“My childhood was full of joy,” says Satya, who was raised in India and moved to the United States in 1988 to get his master’s degree in computer science. “My parents created an environment where they let me set my own pace and pursue what I wanted. It’s important to focus on what [our kids] need to thrive.” Take note, Tiger Moms!
“I’m the IT administrator of our family,” says Satya. The Nadellas set limits on screen time for their kids and also on what sites the children can go to. “We get reports on what they’ve been doing on their computers, and they know that,” says Satya. “So it’s very transparent.” Adds Anu,”Technology for entertainment is always going to be a negotiation in our house. How many movies, what kinds of video games.”
‘Zain is so giving,’ says Anu. ‘He’s been through so much, and he still has a smile for you.’
“Technology kept Zain alive,” says Anu. “It means more than just something to waste time on.” It also gives him more control in his life now: For instance, with a light tap of his head on a sensor, he can choose his own music. And Microsoft’s new app, Seeing AI, helps people with visual impairment. “They can hold up their phone and it’ll ‘see’ people — interpret their emotions, interpret a menu,” says Satya. “[You can] cook with a recipe, go grocery shopping, read labels or walk into a conference room with confidence.”
“We both think children should have dogs,” says Anu. “There is a different sense of companionship and responsibility that comes with it — that emotional sense that there is a being waiting for you to come back.” Their puppy, Winston, almost a year old, is more than a family pet: He provides important emotional support for Zain. “It was impossible for us to think about getting him before, given everything else going on in our lives,” says Satya. “It’s been such a joy.”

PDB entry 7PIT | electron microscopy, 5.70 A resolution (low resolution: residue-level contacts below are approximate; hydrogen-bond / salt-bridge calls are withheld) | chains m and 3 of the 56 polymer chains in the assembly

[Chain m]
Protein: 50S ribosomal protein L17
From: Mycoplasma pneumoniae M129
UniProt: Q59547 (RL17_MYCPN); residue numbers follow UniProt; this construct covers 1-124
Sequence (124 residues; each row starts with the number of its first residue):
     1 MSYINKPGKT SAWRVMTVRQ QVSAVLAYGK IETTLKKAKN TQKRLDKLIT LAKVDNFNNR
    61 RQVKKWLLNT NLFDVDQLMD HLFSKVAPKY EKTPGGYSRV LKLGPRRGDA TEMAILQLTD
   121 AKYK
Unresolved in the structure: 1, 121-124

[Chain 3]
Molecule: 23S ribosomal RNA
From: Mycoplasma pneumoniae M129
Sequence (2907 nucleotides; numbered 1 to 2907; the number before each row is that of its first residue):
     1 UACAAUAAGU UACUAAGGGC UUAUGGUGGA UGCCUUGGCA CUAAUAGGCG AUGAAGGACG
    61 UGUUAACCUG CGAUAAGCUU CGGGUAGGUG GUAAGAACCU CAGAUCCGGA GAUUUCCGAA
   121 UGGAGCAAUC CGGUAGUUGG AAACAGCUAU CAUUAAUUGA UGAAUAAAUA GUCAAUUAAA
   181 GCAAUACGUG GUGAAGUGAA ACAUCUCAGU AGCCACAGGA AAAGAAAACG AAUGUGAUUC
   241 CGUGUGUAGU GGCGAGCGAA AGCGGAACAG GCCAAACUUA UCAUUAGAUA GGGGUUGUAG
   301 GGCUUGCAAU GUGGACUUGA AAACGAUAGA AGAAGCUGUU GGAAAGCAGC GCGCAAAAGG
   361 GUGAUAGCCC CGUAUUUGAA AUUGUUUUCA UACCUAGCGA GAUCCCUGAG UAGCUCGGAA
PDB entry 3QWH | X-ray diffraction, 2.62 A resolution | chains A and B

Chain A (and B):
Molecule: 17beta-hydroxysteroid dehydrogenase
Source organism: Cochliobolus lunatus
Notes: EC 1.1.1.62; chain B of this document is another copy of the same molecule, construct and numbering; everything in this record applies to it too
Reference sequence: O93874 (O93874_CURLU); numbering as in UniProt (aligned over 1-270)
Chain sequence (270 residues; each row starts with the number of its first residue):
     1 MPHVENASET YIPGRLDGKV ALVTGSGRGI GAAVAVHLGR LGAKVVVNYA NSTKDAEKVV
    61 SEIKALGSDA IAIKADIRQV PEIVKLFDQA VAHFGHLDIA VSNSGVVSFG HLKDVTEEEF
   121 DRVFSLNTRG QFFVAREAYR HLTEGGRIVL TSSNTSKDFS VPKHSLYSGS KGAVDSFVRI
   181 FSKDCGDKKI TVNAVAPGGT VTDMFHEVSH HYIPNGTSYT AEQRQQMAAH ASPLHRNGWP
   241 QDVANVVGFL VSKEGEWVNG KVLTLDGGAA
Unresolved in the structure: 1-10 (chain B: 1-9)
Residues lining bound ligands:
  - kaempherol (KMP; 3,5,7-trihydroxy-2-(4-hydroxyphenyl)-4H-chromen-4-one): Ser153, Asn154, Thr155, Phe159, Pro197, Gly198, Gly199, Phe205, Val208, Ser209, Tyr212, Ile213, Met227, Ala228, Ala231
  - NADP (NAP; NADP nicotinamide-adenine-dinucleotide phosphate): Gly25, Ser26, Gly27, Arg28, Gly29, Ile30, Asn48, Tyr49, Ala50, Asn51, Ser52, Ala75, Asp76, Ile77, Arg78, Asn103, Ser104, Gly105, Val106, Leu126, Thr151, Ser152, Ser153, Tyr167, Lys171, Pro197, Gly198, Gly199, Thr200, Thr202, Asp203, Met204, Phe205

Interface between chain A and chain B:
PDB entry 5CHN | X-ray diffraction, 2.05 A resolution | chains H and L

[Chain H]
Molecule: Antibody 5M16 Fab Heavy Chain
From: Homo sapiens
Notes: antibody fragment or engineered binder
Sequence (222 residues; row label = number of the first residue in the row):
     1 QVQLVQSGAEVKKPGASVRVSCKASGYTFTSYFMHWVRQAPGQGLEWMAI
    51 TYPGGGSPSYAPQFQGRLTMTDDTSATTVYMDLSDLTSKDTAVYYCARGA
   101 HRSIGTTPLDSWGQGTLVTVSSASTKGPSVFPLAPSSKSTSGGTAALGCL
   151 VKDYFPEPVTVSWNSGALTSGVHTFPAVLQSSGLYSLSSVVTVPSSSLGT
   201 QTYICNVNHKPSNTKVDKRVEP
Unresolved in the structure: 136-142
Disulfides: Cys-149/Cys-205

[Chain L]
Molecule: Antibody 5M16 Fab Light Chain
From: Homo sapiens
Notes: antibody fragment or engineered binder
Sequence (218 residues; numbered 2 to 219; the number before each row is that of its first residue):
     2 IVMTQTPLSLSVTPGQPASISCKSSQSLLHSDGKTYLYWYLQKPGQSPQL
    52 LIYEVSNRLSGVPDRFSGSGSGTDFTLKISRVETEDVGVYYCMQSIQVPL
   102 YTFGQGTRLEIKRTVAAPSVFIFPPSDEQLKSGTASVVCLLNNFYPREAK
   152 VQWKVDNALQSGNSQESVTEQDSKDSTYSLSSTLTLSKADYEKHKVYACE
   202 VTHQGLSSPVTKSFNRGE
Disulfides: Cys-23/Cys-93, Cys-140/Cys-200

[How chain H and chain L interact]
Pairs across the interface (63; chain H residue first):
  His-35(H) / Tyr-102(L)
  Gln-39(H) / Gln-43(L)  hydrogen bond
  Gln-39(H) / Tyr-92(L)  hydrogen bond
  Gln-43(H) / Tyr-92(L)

“When Satya steps in the house, Dad’s home,” says Anu. “And Dad does homework with the kids, sits with us at the table. When we go to public places, he’s recognized, and the girls see that, but has it affected their everyday peace? I don’t think so. Our private lives are pretty private.”
“I like to amplify people’s strengths,” says Satya. Whether you’re at work or with your family, don’t hog the conversation or do the opposite — sit back and listen without contributing. Instead, do what you can to create an environment where everybody present can speak so that everyone’s thoughts come through. You’ll generate better, more diversely sourced ideas.
Good Housekeeping EIC Jane Francisco with the Nadellas.
“I own my mistakes.” As Satya tells it, he blew part of his first interview at Microsoft. The problem: He flunked a short empathy test. But he’s learned since then. “Anu has deeply taught me something, through all of what’s happened with Zain — how to forgive myself. None of us is perfect; none of us will be perfect. Once you come to that deeper realization, you don’t judge as quickly, you listen better and you can amplify people’s strengths versus focusing on their weaknesses. I think my road to empathy has been possible because of my ability to confront my own mistakes and shortcomings.”
“I look for opportunities to refresh.” On Satya’s rise at Microsoft: “People ask me if I had this planned out,” Satya says. “No, I didn’t. But one thing I was good at was giving my all to any opportunity or mistake. I’d learn from the mistake or use the opportunity to maximum impact. Most of the kids coming out of India are top of their class and academically fantastic. I was none of that. But because I continually push myself, it led to this growth mindset. I’m wired to look for opportunities to refresh, and I think that pretty much frames how I approach life. You can’t suddenly wake up one day and hit refresh if you haven’t been practicing it all along.”
WATCH: Satya and Anu take you behind the scenes of their day with Good Housekeeping:
A Conversation With Satya and Anu Nadella
by Good Housekeeping US
Read more in Satya’s book! His memoir, Hit Refresh, is an insider look at Microsoft’s culture and more: the honest struggle of a father grappling with a family he never expected but cherishes.
This story originally appeared in the November 2017 issue of Good Housekeeping.